Impact of electrolyte disturbances in outcome of acute diarrhoea in children

JA Begum1, MM Hoque2, M Hussain3, MNA Hasan4, MH Molla5
Background: Acute diarrhoeal diseases are among the leading causes of mortality
in infants and young children in many developing countries. Electrolyte abnormalities
are common in children with diarrhea that may remain unrecognized and result in
mortality and morbidity.
Objective: The study was carried out to determine how often electrolyte disturbances
occur in children with acute diarrhoea and whether these findings had impact on
mortality and hospital stay.
Methods: This study was carried out in Dhaka shishu hospital during the period of
December 2009 to May 2010. It was a cross sectional hospital based study and
included cases of diarrhea in the age group1 month to 5 years of both sexes. Patients
with acute diarrhea, admitted in inpatient department through emergency department
were enrolled in the study. A trained physician in the emergency department took
the history, examined the patient and assesed hydration status and classified as no,
some, severe dehydration based on a standard clinical scale. Attending physician
managed the patients according to unit protocol. Two ml of whole blood was collected
and sent for electrolyte at the time of insertion of I/V cannula before giving I/V
fluid. The physician followed the patient and recorded electrolyte report,outcome
and hospital stay. Data analysis was done using SPSS version 12. Student,s t test
was done to test significant difference in mortality and hospital stay in patients with
normal and abnormal electrolytes.
Results: The study group consisted of 100 children (51 boys and 49 girls). Majority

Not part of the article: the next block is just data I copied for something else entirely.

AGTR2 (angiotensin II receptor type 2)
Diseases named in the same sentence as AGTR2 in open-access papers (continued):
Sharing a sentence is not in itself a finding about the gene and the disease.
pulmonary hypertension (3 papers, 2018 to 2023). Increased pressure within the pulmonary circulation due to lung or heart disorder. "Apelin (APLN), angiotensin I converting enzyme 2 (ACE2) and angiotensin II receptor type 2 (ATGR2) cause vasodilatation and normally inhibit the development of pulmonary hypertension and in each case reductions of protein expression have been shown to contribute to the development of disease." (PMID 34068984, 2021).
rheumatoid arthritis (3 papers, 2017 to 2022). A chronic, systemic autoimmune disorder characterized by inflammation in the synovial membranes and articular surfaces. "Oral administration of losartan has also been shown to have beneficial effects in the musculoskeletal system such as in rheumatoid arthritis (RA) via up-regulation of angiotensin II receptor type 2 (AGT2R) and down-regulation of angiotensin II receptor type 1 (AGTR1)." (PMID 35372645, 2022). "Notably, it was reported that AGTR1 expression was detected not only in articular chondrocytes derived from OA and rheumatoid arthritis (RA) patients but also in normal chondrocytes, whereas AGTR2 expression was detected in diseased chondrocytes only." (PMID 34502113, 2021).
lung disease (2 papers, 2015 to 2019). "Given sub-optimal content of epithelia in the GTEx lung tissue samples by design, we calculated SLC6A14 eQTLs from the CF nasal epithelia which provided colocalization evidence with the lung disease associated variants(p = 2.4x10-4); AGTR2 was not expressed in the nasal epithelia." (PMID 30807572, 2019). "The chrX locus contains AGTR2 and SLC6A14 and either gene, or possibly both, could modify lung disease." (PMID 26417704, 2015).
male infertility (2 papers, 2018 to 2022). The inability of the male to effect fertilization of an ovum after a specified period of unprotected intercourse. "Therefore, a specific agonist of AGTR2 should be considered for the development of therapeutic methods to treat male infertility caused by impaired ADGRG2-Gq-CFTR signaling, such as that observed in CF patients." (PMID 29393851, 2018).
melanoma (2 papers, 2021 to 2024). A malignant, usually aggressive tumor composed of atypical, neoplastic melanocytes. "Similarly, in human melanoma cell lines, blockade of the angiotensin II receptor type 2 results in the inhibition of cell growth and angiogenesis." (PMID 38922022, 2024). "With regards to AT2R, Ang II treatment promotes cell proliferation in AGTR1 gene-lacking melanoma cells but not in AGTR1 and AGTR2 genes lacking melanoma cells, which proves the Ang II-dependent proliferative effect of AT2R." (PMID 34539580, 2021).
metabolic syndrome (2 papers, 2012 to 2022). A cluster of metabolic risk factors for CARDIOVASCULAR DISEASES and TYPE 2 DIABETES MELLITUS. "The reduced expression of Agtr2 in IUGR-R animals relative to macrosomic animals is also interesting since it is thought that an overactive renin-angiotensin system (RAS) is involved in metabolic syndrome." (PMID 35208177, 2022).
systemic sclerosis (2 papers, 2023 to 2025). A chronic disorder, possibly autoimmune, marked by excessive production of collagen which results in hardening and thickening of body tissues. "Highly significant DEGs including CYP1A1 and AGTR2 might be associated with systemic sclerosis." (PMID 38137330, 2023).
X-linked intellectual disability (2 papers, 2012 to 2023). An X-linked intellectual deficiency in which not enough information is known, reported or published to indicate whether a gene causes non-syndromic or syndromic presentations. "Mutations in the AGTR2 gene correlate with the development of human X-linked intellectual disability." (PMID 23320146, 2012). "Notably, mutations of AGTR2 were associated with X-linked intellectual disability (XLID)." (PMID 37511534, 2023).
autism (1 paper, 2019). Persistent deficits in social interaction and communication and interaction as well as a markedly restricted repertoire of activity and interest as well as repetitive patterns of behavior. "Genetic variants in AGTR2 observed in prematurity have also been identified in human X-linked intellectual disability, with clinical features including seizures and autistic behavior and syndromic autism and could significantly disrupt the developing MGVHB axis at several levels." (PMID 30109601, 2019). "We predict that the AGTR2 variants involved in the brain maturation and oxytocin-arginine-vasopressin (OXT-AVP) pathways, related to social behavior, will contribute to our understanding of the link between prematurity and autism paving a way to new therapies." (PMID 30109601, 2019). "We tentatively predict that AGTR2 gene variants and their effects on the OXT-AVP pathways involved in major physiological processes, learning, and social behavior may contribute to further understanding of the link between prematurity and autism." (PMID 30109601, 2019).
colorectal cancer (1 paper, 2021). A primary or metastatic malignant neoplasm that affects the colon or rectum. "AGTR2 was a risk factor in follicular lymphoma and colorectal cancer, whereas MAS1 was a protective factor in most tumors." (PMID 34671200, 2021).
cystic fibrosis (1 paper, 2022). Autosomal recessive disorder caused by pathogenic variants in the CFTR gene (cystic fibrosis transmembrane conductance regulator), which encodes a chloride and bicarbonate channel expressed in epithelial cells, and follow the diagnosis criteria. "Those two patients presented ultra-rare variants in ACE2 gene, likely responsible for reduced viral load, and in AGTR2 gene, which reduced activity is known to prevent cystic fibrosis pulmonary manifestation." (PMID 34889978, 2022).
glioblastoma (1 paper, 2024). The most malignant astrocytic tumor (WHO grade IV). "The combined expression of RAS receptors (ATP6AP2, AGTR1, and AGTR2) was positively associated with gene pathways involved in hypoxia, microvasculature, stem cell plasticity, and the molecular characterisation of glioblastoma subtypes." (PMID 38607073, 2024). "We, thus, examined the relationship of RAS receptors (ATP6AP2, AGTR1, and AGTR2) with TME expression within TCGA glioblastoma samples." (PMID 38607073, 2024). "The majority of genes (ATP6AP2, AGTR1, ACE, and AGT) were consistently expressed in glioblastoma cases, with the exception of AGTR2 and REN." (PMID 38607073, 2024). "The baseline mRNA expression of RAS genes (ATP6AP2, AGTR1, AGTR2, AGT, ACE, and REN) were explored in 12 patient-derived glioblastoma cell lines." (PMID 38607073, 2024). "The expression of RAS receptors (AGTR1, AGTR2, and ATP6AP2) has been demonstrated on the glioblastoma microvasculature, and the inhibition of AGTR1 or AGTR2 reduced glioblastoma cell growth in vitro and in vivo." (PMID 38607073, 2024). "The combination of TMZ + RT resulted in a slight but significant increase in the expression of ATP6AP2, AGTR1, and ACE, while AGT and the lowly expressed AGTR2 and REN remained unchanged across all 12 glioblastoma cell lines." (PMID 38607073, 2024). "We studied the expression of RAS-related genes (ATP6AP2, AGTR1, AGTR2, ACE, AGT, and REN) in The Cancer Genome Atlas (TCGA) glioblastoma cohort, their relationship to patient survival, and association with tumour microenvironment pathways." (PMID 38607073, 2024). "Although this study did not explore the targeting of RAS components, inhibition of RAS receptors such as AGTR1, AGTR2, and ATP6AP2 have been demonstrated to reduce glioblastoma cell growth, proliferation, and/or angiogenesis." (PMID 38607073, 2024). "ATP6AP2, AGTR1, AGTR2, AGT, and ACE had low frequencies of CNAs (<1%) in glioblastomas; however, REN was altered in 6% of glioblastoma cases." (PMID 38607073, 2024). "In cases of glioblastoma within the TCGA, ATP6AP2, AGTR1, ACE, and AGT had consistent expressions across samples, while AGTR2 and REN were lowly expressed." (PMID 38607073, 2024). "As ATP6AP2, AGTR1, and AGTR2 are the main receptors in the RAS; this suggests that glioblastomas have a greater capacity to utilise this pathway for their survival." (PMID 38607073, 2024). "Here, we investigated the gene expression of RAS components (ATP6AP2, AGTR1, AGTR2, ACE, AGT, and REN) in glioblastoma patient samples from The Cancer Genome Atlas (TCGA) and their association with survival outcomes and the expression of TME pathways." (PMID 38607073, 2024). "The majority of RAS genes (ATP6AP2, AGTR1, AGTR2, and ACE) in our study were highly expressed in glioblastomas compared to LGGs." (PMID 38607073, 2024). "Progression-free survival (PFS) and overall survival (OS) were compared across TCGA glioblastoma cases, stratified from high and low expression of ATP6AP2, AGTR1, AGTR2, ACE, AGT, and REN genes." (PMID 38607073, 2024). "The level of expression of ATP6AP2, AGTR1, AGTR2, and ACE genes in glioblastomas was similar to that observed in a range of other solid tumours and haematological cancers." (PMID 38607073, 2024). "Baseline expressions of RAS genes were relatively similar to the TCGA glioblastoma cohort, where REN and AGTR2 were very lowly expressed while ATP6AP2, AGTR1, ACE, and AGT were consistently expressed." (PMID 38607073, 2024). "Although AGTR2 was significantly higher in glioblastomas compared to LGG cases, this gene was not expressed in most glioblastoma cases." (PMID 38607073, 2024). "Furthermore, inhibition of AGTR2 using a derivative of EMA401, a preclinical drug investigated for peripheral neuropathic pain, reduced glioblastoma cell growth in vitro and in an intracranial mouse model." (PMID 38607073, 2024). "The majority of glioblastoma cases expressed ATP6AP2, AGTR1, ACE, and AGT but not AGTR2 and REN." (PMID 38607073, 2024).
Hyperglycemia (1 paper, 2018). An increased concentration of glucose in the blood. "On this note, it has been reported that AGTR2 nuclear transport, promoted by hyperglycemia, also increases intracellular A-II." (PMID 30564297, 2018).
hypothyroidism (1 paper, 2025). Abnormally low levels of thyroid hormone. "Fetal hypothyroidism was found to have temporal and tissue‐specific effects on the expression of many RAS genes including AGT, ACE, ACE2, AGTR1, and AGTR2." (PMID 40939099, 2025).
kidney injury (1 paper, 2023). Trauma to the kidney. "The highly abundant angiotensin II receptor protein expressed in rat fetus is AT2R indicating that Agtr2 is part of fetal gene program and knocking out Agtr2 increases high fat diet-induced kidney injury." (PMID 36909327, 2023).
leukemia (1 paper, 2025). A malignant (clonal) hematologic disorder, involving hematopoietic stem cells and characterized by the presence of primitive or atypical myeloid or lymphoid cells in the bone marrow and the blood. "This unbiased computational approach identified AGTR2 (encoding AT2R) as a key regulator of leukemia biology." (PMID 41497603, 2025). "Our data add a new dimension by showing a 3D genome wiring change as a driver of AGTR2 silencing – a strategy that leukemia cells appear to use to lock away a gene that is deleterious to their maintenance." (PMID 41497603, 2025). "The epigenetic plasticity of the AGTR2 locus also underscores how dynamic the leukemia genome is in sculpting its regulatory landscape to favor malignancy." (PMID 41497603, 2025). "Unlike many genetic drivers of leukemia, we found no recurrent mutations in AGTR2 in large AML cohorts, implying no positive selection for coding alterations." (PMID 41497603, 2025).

patients were within 1 year (79%) of age. Electrolyte was done in 86 patients. Abnormal
laboratory values were found in 34 patients out of 86 children. Twenty seven (31.4%)
had hypokalemia which was isolated in 20 (23.3%) and with hyponatremia 7(8.1%)
cases. Hyponatremia was found in 13(15.1%) cases, isolated in 6(6.9%) and with
hypokalemia 7(8.1%) cases.
Among these patients 2 patient died who have severe dehydration and sodium level
<120 meq/L and potassium <2.5meq/L. There was no significant difference in hospital
stay among the survivors with normal and abnormal electrolyte level but significant
difference in mortality in relation to serum sodium and potassium level.
Conclusion: Hypokalemia and hyponatremia are common electrolyte abnormalities
seen in children with acute diarrhea in this study. These are associated with increased
mortality when patients have worsening hyponatremia (sodium<120meq/L) and
hypokalemia ( potassium<2.5 meq/L).
Keywords: Electrolyte disturbances, Acute diarrhoea, Outcome

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